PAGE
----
Salty Cashew Caramel Cookies are a sweet and salty dream! Gooey caramel and crunchy cashews all wrapped up in a brown sugar cookie!
Salty Cashew Caramel Cookies
Cookies are one of my favorite things to bake, so you know it will never be too terribly long between cookie recipes around here. And let me tell you, these Salty Cashew Caramel Cookies would be a fantastic addition to your cookie repertoire!
These chewy, nutty cookies combine two favorites – cashews and caramel – with a salty bite. That’s right – these aren’t just caramel cookies, they’re salted caramel cookies plus the crunch of cashews. SO good!
If you’re a sweet and salty fan like I am, then you’re going to adore these cookies. (And I encourage you to make more of my cookies with a salty bite, like Salted Oatmeal Cookies, Brown Butter Salty Sugar Cookies, and Sea Salt Lime Cookies.)
If your cookie craving is for something a bit different, give these Salty Cashew Caramel Cookies a try. The bold flavors and the gooey, crunchy texture are irresistible. And if you’re needing cookies for a crowd, you’ll have a whole bunch of happy cookie eaters!
What You’ll Need
You’ll find a printable recipe card with ingredient quantities and full instructions at the end of this post. Here are some helpful notes about the ingredients.
- All-purpose flour – As always, measure by weight or use the spoon and sweep method. Learn more: How to Measure Flour
- Baking powder
- Baking soda
- Unsalted butter – Allow the butter to soften before mixing. Learn more: How to Soften Butter
- Brown sugar – If you aren’t measuring by weight, be sure to pack the brown sugar firmly into the measuring cup.
- Granulated sugar
- Eggs – Set the eggs to allow them to come to room temperature. I recommend baking with large eggs.
- Vanilla extract
- Cashews – Chop these into bite-size pieces. If you’re using salted cashews, you may want to dial back the salt in the recipe.
- Caramel bits or soft caramel candies
- Coarse salt – See my notes below about what kinds of salts work well.
What kind of salt should I use on top of these cookies?
The little pinch of salt on top of these cookies adds so much flavor! While regular table salt is great for baking, coarse salts have many uses, too. Many of you probably cook with kosher salt, which is a type of coarse salt. I prefer a flaky sea salt for topping recipes like this one. It adds that wonderful salty crunch and really stands out on the cookies. Most any sea salt will work, but I usually keep a small box of Maldon sea salt on hand for just this kind of thing.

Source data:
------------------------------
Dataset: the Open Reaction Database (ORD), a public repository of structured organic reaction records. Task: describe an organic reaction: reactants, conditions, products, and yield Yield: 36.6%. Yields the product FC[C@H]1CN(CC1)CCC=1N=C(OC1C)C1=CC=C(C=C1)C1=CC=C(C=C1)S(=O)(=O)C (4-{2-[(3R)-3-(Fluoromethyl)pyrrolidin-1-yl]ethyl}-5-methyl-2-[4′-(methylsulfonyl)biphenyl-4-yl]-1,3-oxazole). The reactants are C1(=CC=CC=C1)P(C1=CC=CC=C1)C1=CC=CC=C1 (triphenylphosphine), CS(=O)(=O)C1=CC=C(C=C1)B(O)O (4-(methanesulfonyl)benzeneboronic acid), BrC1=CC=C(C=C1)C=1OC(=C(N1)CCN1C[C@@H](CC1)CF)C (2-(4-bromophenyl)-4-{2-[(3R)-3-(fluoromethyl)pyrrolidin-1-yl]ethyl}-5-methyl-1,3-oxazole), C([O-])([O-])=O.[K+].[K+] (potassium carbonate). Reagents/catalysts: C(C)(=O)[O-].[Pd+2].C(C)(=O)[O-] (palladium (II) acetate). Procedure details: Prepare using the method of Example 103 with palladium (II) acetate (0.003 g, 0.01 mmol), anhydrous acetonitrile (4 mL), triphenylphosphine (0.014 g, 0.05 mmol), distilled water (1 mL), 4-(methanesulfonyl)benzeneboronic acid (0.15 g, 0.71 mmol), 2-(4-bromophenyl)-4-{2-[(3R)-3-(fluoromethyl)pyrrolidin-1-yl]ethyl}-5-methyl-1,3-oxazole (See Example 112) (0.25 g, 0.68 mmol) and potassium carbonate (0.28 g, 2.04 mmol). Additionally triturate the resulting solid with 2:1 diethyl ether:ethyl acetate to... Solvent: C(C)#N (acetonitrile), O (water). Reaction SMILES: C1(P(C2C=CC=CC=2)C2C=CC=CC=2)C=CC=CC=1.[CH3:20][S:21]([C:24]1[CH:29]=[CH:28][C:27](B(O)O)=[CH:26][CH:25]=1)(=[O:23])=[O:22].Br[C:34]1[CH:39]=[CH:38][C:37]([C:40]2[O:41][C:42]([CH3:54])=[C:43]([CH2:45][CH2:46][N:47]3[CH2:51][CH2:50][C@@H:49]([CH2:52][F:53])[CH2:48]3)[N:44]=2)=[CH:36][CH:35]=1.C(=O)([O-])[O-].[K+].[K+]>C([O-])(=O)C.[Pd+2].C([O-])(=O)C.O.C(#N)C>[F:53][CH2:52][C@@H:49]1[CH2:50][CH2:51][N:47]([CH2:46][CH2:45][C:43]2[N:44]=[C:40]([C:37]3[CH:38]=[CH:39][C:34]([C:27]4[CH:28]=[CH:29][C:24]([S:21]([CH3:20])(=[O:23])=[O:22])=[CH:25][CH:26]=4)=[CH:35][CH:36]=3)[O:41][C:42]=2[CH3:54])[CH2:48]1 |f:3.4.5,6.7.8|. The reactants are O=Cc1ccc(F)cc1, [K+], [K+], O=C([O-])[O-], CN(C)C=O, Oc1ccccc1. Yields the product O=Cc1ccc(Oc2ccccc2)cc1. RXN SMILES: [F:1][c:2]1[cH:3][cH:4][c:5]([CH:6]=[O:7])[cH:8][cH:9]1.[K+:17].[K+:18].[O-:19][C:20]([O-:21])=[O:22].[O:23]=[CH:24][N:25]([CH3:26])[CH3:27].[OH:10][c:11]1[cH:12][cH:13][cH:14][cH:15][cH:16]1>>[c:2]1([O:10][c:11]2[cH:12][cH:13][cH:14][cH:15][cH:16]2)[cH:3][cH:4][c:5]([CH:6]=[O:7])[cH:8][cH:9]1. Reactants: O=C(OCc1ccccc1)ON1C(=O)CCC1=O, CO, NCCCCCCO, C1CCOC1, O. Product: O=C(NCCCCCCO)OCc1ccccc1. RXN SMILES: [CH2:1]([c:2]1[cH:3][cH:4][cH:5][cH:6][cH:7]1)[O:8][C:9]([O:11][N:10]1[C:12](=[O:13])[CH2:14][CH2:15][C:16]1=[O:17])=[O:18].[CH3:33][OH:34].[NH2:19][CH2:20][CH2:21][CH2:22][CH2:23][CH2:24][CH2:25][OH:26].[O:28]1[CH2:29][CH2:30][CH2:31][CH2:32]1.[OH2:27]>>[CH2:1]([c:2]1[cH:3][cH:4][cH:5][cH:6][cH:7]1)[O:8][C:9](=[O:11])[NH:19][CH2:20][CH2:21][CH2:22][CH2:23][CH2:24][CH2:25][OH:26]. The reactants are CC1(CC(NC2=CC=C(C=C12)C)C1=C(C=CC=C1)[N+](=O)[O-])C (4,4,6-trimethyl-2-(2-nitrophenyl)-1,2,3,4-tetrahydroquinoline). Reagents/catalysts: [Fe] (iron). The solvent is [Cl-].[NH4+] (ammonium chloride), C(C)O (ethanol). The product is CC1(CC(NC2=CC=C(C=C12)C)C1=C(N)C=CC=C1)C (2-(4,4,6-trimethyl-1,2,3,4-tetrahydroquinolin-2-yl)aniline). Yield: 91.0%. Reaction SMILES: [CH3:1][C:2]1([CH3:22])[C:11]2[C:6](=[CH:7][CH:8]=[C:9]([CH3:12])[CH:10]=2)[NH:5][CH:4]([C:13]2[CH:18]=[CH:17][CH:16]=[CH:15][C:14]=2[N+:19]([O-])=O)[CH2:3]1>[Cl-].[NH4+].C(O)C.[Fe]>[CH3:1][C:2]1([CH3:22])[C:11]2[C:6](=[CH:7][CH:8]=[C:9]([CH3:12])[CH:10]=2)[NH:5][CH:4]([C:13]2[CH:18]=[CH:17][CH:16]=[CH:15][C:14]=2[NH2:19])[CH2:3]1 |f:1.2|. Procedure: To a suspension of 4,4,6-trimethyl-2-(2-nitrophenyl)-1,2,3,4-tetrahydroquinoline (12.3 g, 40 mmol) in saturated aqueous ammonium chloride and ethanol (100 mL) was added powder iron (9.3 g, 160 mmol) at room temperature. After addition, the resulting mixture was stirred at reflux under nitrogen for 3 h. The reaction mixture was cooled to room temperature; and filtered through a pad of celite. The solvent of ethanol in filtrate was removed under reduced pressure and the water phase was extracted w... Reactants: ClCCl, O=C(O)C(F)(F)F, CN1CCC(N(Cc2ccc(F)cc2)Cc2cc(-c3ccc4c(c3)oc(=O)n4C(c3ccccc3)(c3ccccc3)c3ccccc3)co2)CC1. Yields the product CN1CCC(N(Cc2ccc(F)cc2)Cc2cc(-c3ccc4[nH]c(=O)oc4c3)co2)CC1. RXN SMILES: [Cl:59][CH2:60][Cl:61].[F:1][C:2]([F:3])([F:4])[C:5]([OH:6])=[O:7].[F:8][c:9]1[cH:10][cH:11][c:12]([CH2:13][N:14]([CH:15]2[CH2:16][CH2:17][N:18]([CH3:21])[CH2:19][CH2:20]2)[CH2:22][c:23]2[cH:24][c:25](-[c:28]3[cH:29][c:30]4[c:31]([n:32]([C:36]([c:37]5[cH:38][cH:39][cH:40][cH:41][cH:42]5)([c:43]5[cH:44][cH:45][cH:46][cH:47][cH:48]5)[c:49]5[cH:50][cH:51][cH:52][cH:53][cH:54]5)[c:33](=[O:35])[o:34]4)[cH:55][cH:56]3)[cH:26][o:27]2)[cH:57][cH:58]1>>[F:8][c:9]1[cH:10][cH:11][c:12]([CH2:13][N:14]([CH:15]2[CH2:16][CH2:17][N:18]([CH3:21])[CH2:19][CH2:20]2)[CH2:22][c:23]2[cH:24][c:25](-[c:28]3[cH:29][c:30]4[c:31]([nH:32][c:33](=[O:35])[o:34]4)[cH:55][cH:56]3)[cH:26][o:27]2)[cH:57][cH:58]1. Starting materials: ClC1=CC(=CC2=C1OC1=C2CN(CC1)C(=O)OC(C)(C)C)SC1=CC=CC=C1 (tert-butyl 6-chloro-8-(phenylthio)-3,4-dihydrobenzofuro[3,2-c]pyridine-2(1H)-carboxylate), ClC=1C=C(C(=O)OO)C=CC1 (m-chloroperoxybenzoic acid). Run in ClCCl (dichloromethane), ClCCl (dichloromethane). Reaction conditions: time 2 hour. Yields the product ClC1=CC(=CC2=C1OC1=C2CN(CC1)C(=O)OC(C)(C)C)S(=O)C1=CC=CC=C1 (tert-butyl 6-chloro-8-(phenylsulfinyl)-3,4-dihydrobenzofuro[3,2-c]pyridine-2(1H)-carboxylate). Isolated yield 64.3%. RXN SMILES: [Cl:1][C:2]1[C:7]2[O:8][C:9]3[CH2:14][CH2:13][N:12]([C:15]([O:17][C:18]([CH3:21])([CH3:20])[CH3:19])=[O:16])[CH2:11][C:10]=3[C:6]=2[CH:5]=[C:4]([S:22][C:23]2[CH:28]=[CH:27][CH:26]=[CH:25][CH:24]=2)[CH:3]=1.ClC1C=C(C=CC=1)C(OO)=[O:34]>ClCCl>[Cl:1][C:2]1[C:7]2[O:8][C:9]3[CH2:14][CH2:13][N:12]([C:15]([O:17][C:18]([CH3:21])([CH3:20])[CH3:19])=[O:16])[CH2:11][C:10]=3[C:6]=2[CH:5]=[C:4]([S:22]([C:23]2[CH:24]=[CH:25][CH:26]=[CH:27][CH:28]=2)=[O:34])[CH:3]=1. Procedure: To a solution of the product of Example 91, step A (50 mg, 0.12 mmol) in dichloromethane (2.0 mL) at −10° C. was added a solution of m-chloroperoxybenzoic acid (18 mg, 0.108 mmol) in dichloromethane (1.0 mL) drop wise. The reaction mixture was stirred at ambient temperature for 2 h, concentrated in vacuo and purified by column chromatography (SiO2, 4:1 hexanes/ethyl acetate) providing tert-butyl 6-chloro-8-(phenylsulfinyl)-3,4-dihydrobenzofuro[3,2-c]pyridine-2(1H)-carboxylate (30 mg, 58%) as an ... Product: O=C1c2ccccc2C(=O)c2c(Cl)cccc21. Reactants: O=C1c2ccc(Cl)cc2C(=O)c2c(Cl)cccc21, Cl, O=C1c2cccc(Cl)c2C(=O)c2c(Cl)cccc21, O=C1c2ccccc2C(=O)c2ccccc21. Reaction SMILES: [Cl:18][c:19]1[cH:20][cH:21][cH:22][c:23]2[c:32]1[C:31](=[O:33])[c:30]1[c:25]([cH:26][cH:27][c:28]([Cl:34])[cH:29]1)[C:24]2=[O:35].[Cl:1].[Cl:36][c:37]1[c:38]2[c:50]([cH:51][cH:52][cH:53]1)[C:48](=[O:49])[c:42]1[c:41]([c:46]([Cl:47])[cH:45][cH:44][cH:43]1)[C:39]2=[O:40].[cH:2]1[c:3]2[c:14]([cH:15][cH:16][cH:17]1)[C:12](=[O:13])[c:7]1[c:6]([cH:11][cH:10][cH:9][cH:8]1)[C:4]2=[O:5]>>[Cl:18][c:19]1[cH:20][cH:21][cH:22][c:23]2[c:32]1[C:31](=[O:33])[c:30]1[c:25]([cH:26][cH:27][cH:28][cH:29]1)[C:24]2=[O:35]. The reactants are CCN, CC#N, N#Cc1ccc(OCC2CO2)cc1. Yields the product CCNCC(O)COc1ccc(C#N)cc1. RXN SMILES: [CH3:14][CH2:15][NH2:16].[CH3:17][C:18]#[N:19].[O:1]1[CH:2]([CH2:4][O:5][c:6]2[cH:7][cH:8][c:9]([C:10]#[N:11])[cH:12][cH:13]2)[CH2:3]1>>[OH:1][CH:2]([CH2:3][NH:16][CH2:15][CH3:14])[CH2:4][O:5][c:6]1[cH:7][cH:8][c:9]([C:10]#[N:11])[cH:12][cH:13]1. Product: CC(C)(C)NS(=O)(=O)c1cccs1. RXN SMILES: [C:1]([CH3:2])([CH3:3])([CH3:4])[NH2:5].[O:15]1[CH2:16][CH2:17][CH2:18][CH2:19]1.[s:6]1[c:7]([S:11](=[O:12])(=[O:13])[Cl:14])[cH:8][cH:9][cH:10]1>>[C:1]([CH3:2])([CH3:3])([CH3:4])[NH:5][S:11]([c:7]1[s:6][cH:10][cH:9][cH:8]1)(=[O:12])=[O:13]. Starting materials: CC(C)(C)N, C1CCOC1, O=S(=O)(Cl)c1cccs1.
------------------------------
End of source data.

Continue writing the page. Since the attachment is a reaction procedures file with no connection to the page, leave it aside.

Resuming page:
How to Make Cashew Caramel Cookies
Ready to make a batch of these sweet and salty cookies? Here’s what you’ll need to do.
Prepare for baking. Heat the oven to 350°F. Line baking sheets with parchment paper or silicone liners.
Combine the dry ingredients. Whisk together the flour, baking powder, baking soda, and salt.
Combine the wet ingredients. Place the butter and both sugars in a large bowl. With an electric mixer on medium speed, beat these three ingredients until fluffy and lightened in color. Mix in each egg followed by the vanilla.
Add the dry ingredients to the wet ingredients. With the mixer on low speed, gradually add the flour mixture to the butter mixture. Mix just until combined or a few streaks of flour remain.
Finish mixing. Stir the cashews and caramel bits into the cookie dough.
Portion. Drop the dough by tablespoonfuls onto the prepared baking sheets, leaving about 2 inches between the cookies. Flatten the top of each cookie slightly, and sprinkle a pinch of coarse salt over the top of each cookie.
Bake. Place the pan in the oven and bake (one pan at a time) for 10 to 12 minutes. The cookies should be lightly browned. Repeat with the remaining cookie dough.
Cool. Place the pan on a wire rack, and allow the cookies to cool for 5 minutes. Then transfer the cookies from the pan directly onto a wire rack to cool completely.
Does this cookie dough need to be chilled?
Unless your kitchen is particularly warm, then the dough shouldn’t need to be chilled. If your dough seems too soft, then refrigerate it until it’s more easily handled. Whether or not you chill the dough initially, it’s a good idea to chill the dough between baking batches.
Tips for Success
- If you don’t have caramel bits, regular soft caramels will certainly work. You’ll just need to cut them into small pieces. I usually cut them into about 9 pieces, but you can cut them even smaller if you like. Smaller pieces means that the caramel will be better distributed among the cookies.
- Use a cookie scoop. It will make quick work of portioning the dough and also ensure even baking by making all the cookies the same size. I prefer to make them using 1 tablespoon of dough per cookie, but you can use 2 or 3 tablespoons portions if you want to make larger cookies.
- Customize! These cookies would also be great with butterscotch chips instead of caramel bits. And a different nut can easily be used instead of cashews.
How to Store
Once the cookies have cooled, place them in an airtight container and store at room temperature up to 3 days.
Can These Caramel Cookies Be Frozen?
Yes, you can freeze these cookies. After they’ve cooled completely, place them in an airtight, freezer-safe container or bag. Properly stored, they should keep in the freezer up to 3 months.
You can also freeze the cookie dough. Portion the dough as directed, placing the balls of dough on a lined rimmed baking sheet. Freeze until solid (about 2 hours) and then transfer to a freezer bag or container. They should keep in the freezer up to 3 months. When you’re ready to bake the cookies, place the frozen cookie dough on baking sheets and bake as directed, adding a couple of minutes to the baking time.